The high cost of biologic drugs in Canada has created a demand for biosimilars as a cost-saving alternative for Canadian public health care payers. Several biosimilar products are now commercially available for a variety of conditions; yet, it is suggested that the uptake of biosimilars in Canada remains suboptimal.
In order to better understand the current use and uptake of biosimilar products, Canadian policy-makers have requested information on the utilization of biosimilars for chronic inflammatory diseases, including any potential cost implications relating to the future use of biosimilars.
To address the policy questions, CADTH collaborated with independent researchers at the Ontario Drug Policy Research Network (ODPRN). These researchers conducted a study using linked population-level information from data sets housed at ICES to examine trends in utilization and spending of publicly reimbursed innovator biologics and biosimilars indicated for inflammatory rheumatic conditions and IBD, and to explore differences in the uptake of biosimilars by a patient’s medical indication and by the drug type from the perspective of a large, government-sponsored drug program.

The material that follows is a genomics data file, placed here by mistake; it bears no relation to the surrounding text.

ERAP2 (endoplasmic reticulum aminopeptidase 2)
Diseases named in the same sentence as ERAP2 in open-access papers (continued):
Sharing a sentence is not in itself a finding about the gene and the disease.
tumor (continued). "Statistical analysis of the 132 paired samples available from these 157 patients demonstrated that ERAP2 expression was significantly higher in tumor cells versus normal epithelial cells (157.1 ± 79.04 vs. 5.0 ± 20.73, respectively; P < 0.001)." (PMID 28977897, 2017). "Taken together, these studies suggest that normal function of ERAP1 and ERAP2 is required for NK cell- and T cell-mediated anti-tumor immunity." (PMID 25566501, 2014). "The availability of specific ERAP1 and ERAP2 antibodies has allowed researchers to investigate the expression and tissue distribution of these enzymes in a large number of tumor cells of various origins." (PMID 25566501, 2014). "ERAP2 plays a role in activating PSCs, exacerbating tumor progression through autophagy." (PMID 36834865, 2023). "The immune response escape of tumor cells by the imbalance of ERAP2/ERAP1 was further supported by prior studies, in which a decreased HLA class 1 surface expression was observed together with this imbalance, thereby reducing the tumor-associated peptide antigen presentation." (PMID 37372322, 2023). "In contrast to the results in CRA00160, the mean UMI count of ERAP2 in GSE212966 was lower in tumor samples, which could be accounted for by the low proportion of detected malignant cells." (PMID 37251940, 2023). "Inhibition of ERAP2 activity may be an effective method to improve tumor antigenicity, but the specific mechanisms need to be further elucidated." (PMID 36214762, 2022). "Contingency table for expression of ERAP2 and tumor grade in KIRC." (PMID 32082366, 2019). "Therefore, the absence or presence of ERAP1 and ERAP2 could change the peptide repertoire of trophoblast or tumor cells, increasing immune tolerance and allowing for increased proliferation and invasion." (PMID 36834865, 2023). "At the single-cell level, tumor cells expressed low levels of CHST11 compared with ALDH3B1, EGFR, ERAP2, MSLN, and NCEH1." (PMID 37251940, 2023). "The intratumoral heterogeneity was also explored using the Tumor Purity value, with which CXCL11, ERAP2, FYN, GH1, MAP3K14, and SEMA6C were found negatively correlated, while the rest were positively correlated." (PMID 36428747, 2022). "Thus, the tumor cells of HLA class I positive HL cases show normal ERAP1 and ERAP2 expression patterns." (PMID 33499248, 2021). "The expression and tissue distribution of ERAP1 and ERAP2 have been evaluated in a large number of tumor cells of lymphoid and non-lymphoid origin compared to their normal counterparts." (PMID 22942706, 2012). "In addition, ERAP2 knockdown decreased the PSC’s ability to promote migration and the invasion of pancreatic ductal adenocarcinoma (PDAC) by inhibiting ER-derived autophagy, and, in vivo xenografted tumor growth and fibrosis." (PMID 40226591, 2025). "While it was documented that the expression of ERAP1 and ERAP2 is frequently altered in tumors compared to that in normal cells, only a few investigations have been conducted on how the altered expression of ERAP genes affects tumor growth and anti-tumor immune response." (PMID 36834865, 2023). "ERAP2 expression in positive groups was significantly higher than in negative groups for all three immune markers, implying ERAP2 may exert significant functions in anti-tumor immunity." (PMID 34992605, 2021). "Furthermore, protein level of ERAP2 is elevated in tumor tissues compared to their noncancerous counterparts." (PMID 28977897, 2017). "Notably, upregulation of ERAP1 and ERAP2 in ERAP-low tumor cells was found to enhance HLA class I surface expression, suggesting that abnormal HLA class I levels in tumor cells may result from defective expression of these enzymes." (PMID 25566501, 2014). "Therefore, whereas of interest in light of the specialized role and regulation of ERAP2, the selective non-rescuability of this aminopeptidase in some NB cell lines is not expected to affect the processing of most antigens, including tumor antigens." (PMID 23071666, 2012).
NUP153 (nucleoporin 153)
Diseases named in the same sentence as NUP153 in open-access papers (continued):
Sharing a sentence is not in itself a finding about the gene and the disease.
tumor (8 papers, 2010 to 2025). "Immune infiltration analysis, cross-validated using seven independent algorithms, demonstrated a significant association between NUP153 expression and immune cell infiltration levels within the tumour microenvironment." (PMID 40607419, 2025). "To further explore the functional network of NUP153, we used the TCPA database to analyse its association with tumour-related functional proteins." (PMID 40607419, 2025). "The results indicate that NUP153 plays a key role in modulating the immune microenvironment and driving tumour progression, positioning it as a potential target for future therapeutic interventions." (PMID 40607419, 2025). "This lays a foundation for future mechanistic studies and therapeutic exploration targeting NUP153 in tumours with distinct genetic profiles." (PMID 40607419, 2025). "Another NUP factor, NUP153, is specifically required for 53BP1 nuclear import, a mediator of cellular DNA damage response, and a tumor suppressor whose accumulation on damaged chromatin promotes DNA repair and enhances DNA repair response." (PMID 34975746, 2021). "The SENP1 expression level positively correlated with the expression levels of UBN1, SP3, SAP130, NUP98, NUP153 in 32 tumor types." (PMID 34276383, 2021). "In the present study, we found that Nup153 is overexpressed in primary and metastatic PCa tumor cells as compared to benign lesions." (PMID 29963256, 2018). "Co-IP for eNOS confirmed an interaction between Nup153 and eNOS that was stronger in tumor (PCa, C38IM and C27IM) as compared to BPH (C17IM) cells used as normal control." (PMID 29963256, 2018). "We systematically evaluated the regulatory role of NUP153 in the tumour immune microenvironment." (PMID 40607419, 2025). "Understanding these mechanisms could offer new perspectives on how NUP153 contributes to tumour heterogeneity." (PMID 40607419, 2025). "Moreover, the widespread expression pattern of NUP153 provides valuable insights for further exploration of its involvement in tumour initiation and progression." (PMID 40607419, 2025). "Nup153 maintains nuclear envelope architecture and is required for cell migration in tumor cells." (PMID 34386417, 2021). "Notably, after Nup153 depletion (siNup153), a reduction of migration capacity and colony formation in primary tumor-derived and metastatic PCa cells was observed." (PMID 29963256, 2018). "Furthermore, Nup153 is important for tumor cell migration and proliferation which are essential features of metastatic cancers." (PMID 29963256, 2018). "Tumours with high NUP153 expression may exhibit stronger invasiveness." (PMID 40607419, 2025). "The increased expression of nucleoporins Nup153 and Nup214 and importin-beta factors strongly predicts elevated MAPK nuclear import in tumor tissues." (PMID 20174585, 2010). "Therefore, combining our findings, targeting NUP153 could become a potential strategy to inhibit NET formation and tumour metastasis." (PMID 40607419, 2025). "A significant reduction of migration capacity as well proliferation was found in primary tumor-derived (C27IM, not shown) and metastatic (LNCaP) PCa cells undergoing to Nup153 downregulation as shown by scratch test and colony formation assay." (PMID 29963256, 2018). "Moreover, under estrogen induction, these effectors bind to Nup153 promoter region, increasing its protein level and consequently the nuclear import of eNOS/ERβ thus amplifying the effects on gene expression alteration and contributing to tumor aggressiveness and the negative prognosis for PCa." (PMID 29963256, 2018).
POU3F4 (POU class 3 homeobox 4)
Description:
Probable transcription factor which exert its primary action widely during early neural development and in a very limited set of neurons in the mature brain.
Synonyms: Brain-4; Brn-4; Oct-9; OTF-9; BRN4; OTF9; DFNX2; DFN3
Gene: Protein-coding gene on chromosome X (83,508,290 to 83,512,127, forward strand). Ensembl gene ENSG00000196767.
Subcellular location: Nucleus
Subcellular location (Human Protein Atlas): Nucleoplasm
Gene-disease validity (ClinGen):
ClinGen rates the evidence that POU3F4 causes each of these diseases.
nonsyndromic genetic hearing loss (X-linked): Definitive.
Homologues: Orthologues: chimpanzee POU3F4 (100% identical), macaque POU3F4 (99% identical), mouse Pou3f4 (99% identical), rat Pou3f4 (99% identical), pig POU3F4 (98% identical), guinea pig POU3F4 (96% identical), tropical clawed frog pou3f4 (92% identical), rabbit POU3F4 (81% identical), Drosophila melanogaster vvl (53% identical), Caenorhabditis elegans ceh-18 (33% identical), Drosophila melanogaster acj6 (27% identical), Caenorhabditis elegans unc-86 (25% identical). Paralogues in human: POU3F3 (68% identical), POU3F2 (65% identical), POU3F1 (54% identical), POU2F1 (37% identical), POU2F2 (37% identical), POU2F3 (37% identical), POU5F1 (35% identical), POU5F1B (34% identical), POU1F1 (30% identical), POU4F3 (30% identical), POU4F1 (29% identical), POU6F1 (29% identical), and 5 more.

The CADTH report summarizes the major findings from the ODRPN study and discusses possible implications for decision-makers. Medical conditions currently of interest to policy-makers in Canada and that were included in this assessment comprise inflammatory rheumatic conditions and IBD. Rheumatic conditions were defined as rheumatoid arthritis, psoriatic arthritis, and psoriasis, and IBD represented Crohn disease and ulcerative colitis in the ODPRN analysis.